When it comes time to get engaged, you might decide that your best choice is to get a custom ring made. One thing to know when it comes to designing the perfect ring is what the various kinds of cuts are for the precious stone that you want to put in the ring. There are a lot of cuts out there, and they all have their features.
Shape vs. Cut
Before you get into the various cuts, you need to know that while shape and cut are often used interchangeably, they are different things. The shape of the diamond refers to just that, its basic shape or outline. The cut of the diamond is all about the faceting in the diamond. The two may work together to give the best possible sparkle, but they are different things.
Round Brilliant Cut
The round cut is usually used on round shaped stones. The cut creates 57 or 58 facets. If you want a stone that has a classic look, this cut and shape may be the thing that you are looking for. One feature of this cut is that the way it is faceted gives the stone a lot of sparkle because it reflects the light in so many ways. If you have a smaller budget, the faceting can make the stone look like you spent a lot of money because of that sparkle.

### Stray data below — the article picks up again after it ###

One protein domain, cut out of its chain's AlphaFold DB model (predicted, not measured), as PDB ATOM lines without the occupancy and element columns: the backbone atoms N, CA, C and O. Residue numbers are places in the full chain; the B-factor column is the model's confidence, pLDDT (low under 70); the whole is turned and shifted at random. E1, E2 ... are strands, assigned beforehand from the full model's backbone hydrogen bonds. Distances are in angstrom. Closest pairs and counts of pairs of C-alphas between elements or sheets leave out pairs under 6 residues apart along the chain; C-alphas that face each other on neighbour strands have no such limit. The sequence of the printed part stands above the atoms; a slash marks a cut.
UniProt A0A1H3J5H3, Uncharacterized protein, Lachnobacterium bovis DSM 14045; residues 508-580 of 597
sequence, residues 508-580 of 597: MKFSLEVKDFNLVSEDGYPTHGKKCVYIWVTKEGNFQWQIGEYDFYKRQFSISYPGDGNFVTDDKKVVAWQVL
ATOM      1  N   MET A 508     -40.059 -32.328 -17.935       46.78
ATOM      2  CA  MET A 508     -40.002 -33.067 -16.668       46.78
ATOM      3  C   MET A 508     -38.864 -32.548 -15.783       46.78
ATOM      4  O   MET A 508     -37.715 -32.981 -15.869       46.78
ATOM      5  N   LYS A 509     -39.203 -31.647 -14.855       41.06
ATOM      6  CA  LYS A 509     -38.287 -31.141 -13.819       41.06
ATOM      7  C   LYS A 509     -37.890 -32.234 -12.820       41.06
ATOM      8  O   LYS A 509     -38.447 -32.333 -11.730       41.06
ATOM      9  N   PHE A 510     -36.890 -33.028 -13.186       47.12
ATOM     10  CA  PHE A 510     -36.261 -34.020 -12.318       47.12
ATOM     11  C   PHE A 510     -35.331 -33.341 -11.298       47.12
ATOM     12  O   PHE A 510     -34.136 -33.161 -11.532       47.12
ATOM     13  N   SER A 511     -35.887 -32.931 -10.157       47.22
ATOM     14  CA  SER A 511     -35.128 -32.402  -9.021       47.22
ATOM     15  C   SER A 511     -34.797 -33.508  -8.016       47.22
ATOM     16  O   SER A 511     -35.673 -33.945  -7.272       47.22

This cut is generally used on square or rectangle-shaped stones. The princess cut is a newer cut, so if you want something modern looking, this may be a perfect choice. This cut has some of the sparkle of the round cut, but the shape and cut put together moves the sparkle out from the center of the stone toward the edges and corners of the stone. It's possible to see flashes of colors from the corners of the diamond with a princess cut.
This cut is supposed to have come from the French court hundreds of years ago. It is generally used with an elongated and pointed oval shape. Like the round cut, it has 58 facets. If you want something that is very regal and looks like an antique, this might be an excellent cut to think about.
If you are getting ready to design a custom engagement ring, you need to know some of the various cuts you are going to run across. To learn more, contact a custom jewelry service in your area.Share